In the annals of exploitation, it is hard to find a film as outrageously bizarre as Electronic Lover. Granted, it’s not as surreal as The Godmonster of Indian Flats, and can barely hold a craven candle to Confessions of a Psycho Cat or foreign freak-outs like My Baby is Black or When Men Carried Clubs and Women Played Ding Dong, but in contrast to the rest of the raincoat canon, this creepy peeper exercise is mighty malfeasant. Besides, any movie which features a man making out with himself (thanks to a well placed wall mirror) and relying on some simulated self-service to get his repugnant rocks off is already illustrating its grand depraved delusions. The sickeningly incestual conceit between Master and Brother – he of the wealthy erotic eccentricity, the other a mute doormat who prowls around town looking for lewdness – is accentuated by the random bits of babe burlesque, each of our well-known sleaze screen queens (including Uta Erickson and Linda Boyce) exposing their epidermis for the sake of some slick exhibitionist’s wet daydream. Since most of the movie follows along the thinnest clothesline of a plot – Master wants Brother to find the realistic replicas of his nightmarish fantasy fodder – director Jesse Berger does little more than offer up various vignettes of simulated slap and tickle.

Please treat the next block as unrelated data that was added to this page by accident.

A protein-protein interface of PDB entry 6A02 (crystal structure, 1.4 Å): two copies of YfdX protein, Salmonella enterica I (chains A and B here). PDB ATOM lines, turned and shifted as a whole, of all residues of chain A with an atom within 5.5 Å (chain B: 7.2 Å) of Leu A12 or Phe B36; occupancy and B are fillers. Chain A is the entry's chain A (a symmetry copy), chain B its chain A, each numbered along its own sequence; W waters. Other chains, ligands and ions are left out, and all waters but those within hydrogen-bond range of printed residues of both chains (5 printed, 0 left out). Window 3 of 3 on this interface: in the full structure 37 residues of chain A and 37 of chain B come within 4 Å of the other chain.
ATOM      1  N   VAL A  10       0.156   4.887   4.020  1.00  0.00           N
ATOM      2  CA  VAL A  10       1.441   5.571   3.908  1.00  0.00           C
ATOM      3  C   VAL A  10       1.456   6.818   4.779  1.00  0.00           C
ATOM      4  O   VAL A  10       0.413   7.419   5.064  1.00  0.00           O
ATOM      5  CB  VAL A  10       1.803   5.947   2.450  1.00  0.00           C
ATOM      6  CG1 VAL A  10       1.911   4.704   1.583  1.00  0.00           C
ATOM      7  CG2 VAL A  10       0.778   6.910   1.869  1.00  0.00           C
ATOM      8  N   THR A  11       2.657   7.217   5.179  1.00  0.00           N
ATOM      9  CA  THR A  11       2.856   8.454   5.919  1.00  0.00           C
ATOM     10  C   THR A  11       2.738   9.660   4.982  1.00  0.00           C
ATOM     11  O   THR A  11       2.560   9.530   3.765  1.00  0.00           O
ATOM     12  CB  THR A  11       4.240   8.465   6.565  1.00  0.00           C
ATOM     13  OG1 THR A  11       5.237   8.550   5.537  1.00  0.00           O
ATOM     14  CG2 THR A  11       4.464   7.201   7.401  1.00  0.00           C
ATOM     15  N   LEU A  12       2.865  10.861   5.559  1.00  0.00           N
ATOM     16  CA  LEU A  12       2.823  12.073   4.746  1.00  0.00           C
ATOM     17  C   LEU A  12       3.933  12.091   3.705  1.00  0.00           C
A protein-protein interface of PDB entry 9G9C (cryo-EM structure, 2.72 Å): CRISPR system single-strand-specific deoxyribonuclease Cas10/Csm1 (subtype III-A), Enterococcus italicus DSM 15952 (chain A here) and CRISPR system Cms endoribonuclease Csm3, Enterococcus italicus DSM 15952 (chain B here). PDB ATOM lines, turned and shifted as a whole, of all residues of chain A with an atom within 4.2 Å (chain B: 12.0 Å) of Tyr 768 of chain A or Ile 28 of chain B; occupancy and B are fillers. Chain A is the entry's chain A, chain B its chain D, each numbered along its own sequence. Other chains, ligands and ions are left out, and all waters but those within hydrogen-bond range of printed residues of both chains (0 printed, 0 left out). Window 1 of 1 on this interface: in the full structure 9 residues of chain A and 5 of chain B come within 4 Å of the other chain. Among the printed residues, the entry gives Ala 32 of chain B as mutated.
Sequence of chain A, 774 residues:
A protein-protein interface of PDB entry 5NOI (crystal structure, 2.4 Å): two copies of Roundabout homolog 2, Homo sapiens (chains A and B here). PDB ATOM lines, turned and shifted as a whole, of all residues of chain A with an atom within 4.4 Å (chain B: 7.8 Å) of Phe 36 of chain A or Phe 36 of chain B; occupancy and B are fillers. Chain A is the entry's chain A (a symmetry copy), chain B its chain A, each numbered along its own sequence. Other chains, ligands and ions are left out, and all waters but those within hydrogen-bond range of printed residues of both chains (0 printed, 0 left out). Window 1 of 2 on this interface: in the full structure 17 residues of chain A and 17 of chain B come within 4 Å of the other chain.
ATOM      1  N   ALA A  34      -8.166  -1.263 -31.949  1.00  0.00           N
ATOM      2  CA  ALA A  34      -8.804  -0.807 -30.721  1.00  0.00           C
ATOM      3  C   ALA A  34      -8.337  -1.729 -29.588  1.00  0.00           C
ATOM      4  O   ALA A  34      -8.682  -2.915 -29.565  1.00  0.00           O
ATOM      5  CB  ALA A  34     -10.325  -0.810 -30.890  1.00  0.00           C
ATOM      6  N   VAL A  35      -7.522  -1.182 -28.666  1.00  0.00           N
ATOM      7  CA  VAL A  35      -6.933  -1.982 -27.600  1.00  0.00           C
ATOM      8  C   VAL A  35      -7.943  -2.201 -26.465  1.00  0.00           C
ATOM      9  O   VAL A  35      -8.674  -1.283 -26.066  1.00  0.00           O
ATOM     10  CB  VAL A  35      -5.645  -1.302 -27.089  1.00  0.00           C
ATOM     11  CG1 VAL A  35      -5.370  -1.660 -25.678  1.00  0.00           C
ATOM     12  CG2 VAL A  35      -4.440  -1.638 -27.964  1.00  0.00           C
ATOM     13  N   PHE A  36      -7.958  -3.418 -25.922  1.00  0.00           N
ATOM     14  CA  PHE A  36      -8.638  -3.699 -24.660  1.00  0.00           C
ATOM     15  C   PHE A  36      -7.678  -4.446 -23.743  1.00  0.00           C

Indeed, the best parts of Electronic Lover aren’t the groovy grindhouse gals going gonzo in their bare ass brazenness. No, the moments that will have your cinematic synapses in an uproar arrive whenever Master has one of his certified nutty nervous breakdowns. Desperate to find the vice in his icky internal visions, he yells at Brother in long, hilarious harangues that sound like outtakes from a pervert’s primal scream sessions. Face scrunched up like it’s smashed against a window, eyes wide open (the better to catch the profuse sweat flowing off the loathsome lothario’s face) and mouth mimicking a grimace, Master (played by nobody Mike Atkinson) could give Rev. Jim Jones a run for his Messianic madman money. So convinced he owns the world that he feels free to spy on it, Master makes the crucial mistake that most deviants do – he lets his lust dement and destroy his life. That’s why we buy the odd living arrangements, the frequent hallucinations, and the ending that twists everything onto itself until the narrative shouts “Uncle” and finally falls apart. One of those heralded “has to be seen to be believed” efforts, Electronic Lover is a brazen bit of binary ballyhoo.